Three years ago a senior leader could earn the annual travel incentive trip through personal performance. Today’s incentive qualifications require leaders to demonstrate both the ability to perform personally and to develop members of their teams.

Business Builders

Once the events are over, consultants take their knowledge and enthusiasm home. They work their business using recently developed training programs and better communications tools that create message alignment across the company.

“Our products have always been great, but we needed our distributors to open new doors,” says direct selling veteran Jean-Pierre (JP) Trottier, the company’s Vice President, Sales and Marketing. “Over the past two or three years we have provided them with training programs, communications to support the products and the business opportunity, a new field recognition program, and a business presentation template so that the presentation was easily duplicable and everyone spoke the same language. New people came into Immunotec because they wanted to live an active and productive lifestyle. We were able to position the product to attract a large segment of the population, and we supported business-building activities at the same time.”

ImmunotecImmunotech Research founders Chuck Roberts and Dieter Beer

They recrafted the compensation and incentives program for leaders and paired it with additional leadership-development initiatives, training leaders on their responsibilities at each leadership level. For example, three years ago a senior leader could earn the annual travel incentive trip through personal performance. Today’s incentive qualifications require leaders to demonstrate both the ability to perform personally and to develop members of their teams. Field leaders soon realized that focusing on their teams would bring even more income opportunities and satisfaction. The company also developed field task forces that enable the company’s headquarters staff to partner better with field leaders.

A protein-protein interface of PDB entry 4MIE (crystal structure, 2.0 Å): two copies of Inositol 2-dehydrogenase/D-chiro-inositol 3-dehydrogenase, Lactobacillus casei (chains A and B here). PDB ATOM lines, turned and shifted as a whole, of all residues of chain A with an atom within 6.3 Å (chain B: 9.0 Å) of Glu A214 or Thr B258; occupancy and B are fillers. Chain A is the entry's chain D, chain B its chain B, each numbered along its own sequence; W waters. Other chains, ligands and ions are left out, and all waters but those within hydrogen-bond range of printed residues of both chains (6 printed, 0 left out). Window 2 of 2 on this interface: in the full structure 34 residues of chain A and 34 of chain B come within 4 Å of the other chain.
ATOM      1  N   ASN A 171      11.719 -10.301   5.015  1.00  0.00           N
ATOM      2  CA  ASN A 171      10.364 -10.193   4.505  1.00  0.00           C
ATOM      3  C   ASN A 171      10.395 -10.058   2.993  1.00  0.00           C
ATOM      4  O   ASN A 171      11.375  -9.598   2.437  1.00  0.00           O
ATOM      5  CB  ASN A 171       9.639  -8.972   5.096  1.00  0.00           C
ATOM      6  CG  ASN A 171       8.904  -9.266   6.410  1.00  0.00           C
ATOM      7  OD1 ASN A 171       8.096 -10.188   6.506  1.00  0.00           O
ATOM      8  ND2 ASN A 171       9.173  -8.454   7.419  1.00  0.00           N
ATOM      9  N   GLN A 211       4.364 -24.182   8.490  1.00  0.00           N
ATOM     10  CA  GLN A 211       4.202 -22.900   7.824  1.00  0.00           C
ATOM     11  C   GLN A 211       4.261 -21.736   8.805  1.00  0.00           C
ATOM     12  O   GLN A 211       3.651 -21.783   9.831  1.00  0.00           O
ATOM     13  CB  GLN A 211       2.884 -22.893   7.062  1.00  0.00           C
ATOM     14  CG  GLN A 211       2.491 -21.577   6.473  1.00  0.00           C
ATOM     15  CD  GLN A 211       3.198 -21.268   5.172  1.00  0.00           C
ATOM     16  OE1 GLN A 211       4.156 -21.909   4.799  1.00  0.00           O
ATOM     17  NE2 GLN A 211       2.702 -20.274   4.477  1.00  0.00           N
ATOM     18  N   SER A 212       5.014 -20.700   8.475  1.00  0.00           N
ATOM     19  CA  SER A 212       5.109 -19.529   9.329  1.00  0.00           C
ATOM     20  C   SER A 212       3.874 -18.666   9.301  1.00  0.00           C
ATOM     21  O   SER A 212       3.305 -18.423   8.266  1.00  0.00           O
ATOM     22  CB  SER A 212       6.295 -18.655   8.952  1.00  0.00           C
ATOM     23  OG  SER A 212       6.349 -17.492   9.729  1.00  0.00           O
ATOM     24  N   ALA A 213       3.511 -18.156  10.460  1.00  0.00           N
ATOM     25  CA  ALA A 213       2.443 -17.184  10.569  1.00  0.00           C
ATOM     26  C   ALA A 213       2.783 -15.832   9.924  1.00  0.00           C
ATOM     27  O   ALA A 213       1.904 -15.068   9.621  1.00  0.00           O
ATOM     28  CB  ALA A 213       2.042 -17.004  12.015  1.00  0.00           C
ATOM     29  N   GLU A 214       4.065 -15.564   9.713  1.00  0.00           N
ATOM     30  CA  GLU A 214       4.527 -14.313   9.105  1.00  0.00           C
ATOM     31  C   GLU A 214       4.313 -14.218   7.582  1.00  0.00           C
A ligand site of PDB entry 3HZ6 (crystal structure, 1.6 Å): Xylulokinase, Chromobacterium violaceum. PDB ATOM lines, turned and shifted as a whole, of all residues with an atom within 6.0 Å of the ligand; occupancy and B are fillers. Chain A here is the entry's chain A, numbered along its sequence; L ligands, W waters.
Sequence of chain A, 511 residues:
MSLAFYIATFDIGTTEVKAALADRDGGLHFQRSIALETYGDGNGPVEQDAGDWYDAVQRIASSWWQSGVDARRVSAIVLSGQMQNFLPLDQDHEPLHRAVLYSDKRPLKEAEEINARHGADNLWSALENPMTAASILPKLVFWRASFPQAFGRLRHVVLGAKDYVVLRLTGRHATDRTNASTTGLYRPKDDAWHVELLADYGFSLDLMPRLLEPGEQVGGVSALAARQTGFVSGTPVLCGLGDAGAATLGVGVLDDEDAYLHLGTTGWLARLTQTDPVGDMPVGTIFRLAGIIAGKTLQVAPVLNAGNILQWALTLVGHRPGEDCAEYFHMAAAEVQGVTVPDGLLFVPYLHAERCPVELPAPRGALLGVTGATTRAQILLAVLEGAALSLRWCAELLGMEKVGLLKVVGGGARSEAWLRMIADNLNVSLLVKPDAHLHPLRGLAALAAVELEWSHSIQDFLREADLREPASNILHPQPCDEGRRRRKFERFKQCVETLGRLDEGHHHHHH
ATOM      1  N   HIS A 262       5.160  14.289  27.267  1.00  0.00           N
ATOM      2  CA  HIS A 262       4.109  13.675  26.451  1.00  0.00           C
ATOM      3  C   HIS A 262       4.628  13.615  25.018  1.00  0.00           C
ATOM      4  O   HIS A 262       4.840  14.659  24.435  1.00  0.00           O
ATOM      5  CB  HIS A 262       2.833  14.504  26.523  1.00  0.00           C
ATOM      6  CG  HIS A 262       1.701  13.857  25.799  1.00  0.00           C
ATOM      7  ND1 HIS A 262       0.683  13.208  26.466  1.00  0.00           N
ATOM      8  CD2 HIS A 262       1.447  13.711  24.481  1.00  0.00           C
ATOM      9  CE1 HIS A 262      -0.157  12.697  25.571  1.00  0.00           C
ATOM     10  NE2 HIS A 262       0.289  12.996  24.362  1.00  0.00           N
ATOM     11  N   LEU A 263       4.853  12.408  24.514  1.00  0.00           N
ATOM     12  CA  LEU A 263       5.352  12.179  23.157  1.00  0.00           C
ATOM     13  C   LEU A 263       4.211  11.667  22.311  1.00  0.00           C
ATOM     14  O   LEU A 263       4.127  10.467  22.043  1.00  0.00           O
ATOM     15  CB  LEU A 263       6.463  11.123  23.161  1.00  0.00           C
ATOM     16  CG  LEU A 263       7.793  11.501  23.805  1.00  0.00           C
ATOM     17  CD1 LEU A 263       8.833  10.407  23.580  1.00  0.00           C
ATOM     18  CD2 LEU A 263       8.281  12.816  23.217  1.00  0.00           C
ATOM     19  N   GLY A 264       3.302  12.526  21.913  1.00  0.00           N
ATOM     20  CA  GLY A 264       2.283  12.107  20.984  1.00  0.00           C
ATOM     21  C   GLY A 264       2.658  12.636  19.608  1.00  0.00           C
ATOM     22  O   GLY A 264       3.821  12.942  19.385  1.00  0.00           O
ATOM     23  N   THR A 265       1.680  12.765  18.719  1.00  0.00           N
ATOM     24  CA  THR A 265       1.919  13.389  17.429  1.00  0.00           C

“Those who were given new responsibilities rose to fulfill the new expectations,” Trottier recalls. “People want to feel appreciated, and feel they can contribute. The system we created enabled them to feel better about their role and the impact they were creating. We’re still working on it, but it’s becoming part of the culture.”

Investing in Infrastructure

HeadquartersImmunotec headquarters in Vaudreuil-Dorion, Quebec, Canada

As sales and sponsoring ramp-up, Immunotec is supporting its field by investing in key infrastructure. Its new $500,000 technology platform will be faster and easier to use, and it will provide better access to information that consultants use to build their business. The online order system will be more user-friendly and will provide the opportunity for immediate product purchases. They expect to launch a program this fall to ramp up monthly orders and auto-ship with an eye toward improving consultant retention. At the same time, they will launch programs that reward auto-purchasers, such as greater discounts.

“Our products have always been great, but we needed our distributors to open new doors.”
—Jean-Pierre (JP) Trottier, Vice President, Sales and Marketing

“Our field puts in a lot of effort to recruit customers, so we try to over-deliver in customer satisfaction,” Trottier explains. “We’re developing special loyalty programs that reward users so that they order regularly. For some people it takes weeks or months before they feel the benefit of the products, so we put lots of effort into communicating to users to explain the benefits of the products and of staying on the products. This also benefits the field, as it helps them create long-term customers.”